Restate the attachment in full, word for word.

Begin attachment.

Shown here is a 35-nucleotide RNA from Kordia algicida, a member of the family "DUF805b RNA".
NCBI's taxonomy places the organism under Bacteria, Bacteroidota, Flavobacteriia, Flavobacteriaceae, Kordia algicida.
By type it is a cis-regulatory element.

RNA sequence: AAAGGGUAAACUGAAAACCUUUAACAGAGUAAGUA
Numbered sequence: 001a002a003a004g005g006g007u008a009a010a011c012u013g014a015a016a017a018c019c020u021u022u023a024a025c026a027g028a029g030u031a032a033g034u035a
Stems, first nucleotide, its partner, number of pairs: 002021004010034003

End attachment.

Shown here is a 35-nucleotide RNA from Kordia algicida, a member of the family "DUF805b RNA".
NCBI's taxonomy places the organism under Bacteria, Bacteroidota, Flavobacteriia, Flavobacteriaceae, Kordia algicida.
By type it is a cis-regulatory element.

RNA sequence: AAAGGGUAAACUGAAAACCUUUAACAGAGUAAGUA
Numbered sequence: 001a002a003a004g005g006g007u008a009a010a011c012u013g014a015a016a017a018c019c020u021u022u023a024a025c026a027g028a029g030u031a032a033g034u035a
Stems, first nucleotide, its partner, number of pairs: 002021004010034003